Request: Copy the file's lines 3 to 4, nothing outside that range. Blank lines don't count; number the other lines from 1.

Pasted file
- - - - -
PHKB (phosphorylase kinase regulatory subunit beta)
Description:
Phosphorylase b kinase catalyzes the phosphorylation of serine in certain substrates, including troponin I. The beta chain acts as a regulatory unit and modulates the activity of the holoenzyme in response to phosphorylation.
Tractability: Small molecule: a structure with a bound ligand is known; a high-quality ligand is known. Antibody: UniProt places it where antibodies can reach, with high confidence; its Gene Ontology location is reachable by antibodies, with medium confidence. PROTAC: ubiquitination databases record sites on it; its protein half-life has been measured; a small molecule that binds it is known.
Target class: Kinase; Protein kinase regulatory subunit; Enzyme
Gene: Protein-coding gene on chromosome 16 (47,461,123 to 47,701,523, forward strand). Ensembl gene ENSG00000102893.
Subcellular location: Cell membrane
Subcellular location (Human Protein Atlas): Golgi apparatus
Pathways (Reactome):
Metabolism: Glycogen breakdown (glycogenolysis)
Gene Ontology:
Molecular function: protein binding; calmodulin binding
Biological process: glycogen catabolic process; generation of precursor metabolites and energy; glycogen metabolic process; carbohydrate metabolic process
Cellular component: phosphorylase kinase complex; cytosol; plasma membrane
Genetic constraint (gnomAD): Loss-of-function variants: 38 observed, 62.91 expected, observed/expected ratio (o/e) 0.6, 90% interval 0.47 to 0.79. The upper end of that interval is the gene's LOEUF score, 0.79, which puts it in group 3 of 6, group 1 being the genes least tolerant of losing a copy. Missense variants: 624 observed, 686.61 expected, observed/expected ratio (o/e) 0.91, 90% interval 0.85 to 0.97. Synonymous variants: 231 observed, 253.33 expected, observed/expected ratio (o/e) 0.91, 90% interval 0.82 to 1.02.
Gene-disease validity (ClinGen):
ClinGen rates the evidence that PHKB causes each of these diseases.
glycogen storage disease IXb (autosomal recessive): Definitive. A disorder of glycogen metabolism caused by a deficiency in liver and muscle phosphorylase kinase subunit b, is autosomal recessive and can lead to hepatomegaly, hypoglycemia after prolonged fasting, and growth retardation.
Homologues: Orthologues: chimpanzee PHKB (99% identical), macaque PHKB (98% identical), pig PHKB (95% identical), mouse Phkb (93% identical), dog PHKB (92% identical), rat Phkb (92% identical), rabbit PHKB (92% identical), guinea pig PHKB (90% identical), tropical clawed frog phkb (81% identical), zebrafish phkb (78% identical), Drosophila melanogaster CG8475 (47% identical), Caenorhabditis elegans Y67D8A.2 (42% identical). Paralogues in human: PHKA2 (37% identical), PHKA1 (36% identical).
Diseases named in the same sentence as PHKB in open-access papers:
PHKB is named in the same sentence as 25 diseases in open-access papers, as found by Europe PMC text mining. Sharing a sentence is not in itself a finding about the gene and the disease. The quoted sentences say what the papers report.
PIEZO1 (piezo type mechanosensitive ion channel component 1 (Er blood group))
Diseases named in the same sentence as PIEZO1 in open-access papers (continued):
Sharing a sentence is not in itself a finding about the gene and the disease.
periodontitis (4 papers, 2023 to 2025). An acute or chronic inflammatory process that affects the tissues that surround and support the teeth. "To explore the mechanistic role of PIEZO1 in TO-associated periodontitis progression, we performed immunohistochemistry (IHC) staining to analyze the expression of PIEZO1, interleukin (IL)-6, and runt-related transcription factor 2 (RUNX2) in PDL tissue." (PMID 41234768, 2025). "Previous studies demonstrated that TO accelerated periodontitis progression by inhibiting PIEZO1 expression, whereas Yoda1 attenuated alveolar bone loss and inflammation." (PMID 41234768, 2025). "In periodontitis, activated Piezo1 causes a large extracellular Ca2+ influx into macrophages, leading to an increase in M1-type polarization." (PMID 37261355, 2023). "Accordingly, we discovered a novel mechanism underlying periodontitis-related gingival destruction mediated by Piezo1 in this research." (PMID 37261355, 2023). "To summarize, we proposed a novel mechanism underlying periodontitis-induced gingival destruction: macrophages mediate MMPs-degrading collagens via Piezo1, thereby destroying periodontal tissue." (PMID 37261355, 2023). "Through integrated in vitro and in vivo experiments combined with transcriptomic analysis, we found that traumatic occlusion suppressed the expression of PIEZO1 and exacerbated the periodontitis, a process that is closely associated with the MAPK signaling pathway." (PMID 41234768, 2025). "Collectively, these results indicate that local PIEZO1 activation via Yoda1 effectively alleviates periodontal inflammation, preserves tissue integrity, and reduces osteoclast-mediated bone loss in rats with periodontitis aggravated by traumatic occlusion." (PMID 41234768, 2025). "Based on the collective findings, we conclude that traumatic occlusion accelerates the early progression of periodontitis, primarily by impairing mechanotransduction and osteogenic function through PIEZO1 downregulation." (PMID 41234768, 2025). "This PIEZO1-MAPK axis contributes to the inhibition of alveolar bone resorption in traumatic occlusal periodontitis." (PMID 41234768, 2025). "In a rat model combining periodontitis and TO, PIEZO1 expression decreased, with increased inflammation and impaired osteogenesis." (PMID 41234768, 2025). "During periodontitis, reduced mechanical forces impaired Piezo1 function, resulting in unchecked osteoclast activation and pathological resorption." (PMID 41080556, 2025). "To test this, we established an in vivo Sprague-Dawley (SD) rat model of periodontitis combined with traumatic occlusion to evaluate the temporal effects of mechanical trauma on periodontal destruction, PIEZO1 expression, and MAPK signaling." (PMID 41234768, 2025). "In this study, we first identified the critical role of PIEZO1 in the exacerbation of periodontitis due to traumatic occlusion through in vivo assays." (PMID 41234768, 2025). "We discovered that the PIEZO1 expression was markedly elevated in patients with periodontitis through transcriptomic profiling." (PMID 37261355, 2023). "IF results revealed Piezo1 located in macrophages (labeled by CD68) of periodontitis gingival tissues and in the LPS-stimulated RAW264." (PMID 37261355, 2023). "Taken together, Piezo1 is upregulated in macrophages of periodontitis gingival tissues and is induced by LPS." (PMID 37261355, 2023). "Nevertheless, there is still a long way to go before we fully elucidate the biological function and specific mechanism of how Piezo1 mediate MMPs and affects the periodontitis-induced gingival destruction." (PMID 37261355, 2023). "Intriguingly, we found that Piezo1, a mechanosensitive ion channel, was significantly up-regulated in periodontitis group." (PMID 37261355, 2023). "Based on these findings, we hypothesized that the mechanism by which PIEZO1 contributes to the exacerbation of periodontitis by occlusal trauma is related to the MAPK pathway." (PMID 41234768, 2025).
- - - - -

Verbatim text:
Phosphorylase b kinase catalyzes the phosphorylation of serine in certain substrates, including troponin I. The beta chain acts as a regulatory unit and modulates the activity of the holoenzyme in response to phosphorylation.
Tractability: Small molecule: a structure with a bound ligand is known; a high-quality ligand is known. Antibody: UniProt places it where antibodies can reach, with high confidence; its Gene Ontology location is reachable by antibodies, with medium confidence. PROTAC: ubiquitination databases record sites on it; its protein half-life has been measured; a small molecule that binds it is known.